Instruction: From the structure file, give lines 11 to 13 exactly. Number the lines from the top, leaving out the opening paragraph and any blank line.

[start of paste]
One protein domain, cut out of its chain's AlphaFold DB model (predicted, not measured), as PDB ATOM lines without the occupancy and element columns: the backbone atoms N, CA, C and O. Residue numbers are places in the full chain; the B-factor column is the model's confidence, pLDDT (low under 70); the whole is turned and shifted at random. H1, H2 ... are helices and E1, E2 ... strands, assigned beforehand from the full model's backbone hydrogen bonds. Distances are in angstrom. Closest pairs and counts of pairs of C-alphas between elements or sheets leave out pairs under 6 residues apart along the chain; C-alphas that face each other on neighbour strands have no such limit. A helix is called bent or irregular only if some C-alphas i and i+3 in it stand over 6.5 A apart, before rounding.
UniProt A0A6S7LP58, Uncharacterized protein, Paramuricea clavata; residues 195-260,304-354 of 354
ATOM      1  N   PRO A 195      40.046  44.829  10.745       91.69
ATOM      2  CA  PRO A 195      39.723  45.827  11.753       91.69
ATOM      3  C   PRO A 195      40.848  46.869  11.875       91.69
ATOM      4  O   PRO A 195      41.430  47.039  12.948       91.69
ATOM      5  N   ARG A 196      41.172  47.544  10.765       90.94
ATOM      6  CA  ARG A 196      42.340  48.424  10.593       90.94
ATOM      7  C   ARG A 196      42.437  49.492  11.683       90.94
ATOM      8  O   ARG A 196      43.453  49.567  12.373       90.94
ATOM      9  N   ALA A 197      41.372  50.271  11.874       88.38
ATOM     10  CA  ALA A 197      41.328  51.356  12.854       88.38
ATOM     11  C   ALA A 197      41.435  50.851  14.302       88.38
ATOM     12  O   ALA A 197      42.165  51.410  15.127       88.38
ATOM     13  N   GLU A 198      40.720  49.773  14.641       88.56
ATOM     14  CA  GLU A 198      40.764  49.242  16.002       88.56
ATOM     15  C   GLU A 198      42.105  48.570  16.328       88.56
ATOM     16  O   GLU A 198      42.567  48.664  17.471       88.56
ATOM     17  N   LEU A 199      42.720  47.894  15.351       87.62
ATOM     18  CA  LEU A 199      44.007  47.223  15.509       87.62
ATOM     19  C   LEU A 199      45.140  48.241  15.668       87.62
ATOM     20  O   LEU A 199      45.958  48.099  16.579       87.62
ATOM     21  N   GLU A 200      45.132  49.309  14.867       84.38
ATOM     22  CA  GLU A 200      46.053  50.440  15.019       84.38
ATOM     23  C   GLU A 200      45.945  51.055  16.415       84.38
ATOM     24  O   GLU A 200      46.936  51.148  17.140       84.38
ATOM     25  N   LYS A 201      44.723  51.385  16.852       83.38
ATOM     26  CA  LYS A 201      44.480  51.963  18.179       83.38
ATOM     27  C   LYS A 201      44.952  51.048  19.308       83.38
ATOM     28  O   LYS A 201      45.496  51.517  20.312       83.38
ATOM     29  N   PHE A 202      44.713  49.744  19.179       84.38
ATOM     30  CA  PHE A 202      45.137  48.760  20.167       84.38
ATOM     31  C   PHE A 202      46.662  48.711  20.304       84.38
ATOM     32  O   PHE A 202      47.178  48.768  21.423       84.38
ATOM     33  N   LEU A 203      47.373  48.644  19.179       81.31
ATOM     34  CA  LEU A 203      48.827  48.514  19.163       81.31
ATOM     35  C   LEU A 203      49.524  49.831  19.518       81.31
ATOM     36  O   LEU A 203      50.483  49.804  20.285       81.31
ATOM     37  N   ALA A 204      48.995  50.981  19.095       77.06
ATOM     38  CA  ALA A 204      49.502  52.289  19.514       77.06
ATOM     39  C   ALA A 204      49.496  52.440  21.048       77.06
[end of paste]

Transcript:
ATOM     10  CA  ALA A 197      41.328  51.356  12.854       88.38
ATOM     11  C   ALA A 197      41.435  50.851  14.302       88.38
ATOM     12  O   ALA A 197      42.165  51.410  15.127       88.38